Summing up, the first 3 chapters are great, the rest is disappointing but I guess a 40 pages book doesn't look to serious or interesting.
Everything of value (not much IMHO) can be had with the free 80-minute preview also available here on Audible. If you think this is a self-help book that will teach you "How To Learn Anything ... Fast!" I'm afraid you will be disappointed.
The author is not a skill acquisition expert. That in itself isn't a problem if he did some good synthesis of skill acquisition research and then explained meaningfully how he applied the research to his own learning. Unfortunately the book is little more than a collection of long-winded descriptions of his skills rather than a clear exposition of how he learned them. So for example before you hear anything about how he "learned" Yoga he goes into a lot of detail (Wikipedia grade summary) of Yoga, its history, etc. Maybe you will find these passages fascinating, i.e. descriptions of background material from someone who admits to being a total amateur at them. I found these long stretches incredibly dull and pointless given the true purpose of the book. I wanted to LEARN HOW TO LEARN, not to learn what the author learned from the internet about some of his hobbies. Even the parts where he talks about the skills themselves do not bear a very clear relation to the little bit of general advice he provides in the beginning.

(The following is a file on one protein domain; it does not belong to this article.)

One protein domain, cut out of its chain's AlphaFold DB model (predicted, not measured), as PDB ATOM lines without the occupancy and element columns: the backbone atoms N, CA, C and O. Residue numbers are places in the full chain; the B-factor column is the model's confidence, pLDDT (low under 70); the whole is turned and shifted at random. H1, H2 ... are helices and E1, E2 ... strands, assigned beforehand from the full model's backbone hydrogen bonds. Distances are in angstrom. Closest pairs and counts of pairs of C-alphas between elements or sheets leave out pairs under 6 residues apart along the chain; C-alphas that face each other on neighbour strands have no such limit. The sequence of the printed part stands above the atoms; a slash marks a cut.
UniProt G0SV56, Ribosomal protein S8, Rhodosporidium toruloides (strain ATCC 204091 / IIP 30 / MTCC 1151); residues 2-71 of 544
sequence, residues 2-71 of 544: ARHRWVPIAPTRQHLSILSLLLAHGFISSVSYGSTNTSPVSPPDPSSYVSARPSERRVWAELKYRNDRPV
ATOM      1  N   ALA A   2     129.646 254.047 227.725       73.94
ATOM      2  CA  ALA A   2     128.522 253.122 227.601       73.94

Especially as an audiobook (where it's hard to skip to the few places that might be of interest) this book just does not work.
Report Inappropriate Content